• Lab size is not that important, because there are pros and cons to small and large labs.
  • Small lab / new PI:
    • more attention with PI, closer relationships between lab members
    • but drama is annoying, your PI may not be politically powerful, and lab may not be efficient because it is just establishing protocols
  • Large lab / established PI:
    • more independence, more research $ for nicer equipment and supplies
    • but lab may be disorganized, and you have to fight for attention to make your accomplishments known to the faculty
  • Start working with a good senior undergraduate, or graduate student. Ideally someone who has published anything before.
  • Transition to an independent project after a year or two.
  • Faculty mentor fit is not as important now, especially if you have a good grad student mentor. The PI is more important once you are in grad school.

How to find a lab position

  • If you email faculty, do not expect rapid replies, or replies at all.
  • Prepare for being rejected.
  • Emails should be concise, organized, and specific.
  • Your email subject should not say “Undergrad interested in research”. It should say “Sophomore BioE pre-PhD interested in 2-year lab research, starting immediately”.
  • Bad emails are long and redundantly polite:

“Dear Professor Firstname Lastname, I am an undergraduate student majoring in X at University of Somewhere. I am writing to you to express my interest in potentially pursuing a research opportunity in your lab, which I came across via the department website. My future interests include …”

  • Better emails direct and concise (yet still polite):

“Hi Dr. Lastname, I am a sophomore undergrad majoring in computational biology and would like to do research in your lab. Specifically, I am interested in X, Y, and Z. Attached is my CV. Please let me know if you are willing to meet in person. Thank you for your time!”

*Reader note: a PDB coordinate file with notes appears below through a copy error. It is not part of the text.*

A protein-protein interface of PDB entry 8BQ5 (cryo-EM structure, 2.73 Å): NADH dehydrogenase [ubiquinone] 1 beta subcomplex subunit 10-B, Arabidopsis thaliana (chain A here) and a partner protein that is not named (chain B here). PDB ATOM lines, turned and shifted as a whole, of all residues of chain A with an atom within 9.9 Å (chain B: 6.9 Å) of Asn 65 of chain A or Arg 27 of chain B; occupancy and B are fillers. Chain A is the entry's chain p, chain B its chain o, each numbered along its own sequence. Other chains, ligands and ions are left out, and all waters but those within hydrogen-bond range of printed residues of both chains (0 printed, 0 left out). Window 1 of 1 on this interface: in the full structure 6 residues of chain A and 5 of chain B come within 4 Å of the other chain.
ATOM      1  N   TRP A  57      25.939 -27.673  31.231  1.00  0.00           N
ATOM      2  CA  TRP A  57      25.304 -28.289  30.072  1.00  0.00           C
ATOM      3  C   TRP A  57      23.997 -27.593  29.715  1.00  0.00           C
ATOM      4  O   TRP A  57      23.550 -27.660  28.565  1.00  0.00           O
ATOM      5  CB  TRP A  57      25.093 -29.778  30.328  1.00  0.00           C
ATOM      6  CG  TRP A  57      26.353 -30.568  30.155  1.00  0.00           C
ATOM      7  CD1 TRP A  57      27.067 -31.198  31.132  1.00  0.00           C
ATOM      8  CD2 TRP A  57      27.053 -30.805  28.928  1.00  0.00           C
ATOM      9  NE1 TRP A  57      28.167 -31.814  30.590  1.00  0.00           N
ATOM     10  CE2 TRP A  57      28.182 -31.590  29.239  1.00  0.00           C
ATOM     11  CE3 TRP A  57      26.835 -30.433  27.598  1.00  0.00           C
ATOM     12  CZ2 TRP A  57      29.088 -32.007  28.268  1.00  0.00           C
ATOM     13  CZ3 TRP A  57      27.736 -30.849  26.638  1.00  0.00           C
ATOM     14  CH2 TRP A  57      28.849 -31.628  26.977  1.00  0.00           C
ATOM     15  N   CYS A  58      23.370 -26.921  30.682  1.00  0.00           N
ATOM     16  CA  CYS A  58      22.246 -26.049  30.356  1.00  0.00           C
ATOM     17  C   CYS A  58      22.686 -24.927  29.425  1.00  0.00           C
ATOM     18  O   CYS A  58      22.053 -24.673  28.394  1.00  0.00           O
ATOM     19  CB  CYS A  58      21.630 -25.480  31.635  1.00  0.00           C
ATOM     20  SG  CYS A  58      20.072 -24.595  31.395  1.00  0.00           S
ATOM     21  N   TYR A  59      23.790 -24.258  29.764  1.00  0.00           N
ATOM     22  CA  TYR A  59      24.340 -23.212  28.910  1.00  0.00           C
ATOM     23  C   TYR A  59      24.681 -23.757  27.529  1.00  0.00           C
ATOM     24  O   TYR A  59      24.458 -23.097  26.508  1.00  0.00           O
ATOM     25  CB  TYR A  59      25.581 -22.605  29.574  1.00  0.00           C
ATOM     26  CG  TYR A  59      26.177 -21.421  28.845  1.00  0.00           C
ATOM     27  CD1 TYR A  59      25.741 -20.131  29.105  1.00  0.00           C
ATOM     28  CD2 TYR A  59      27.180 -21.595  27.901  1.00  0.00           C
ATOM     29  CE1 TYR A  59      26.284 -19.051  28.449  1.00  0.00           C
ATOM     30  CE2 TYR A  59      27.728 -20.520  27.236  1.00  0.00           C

• The objective of your email is enable you to meet the PI in person, not to be accepted right away.

How to be a good researcher

  • @heydavemathews: Work your ass off.
  • Document everything you do. This is a resource for your lab’s future students. The PI will appreciate it.
  • Every other week, re-organize your documents
  • Back everything up (Dropbox, Box, Time Machine)
  • Electronically map your physical lab notebooks
  • Schedule regular meetings with people you must meet with
  • Treat lab meetings with more importance than your peers and rivals. They are the only chance you have to get on stage in front of your advisor, collaborators, etc. Make your presentation flawless
  • Knowledge is power. If your PI gives you a paper, read it and three of the references / relevant papers.
  • Be a team player. Go out of your way to help lab mates with anything you can.
  • Clarify expectations with co-workers and mentors.
  • Pay it forward to mentor and help younger students. Every day you get one step closer to be being the boss. And you went through the same valley of ignorance they went through.
  • Be a great single-tasker. You will be inefficient if you multi-task. If you are distracted and make mistakes at the bench, it could cost you hours to repeat the experiment (or months if you ruin rare samples).
  • People will make suggestions, and do things that you may find sub-optimal. Test those theories instead of blindly following advice that may be bad.
  • PIs have earned the right to give advice because they have years of experience. It doesn’t make it correct though. I know thoughtless PIs who are inefficient and not very successful. I also know incredible faculty. Appreciate the range.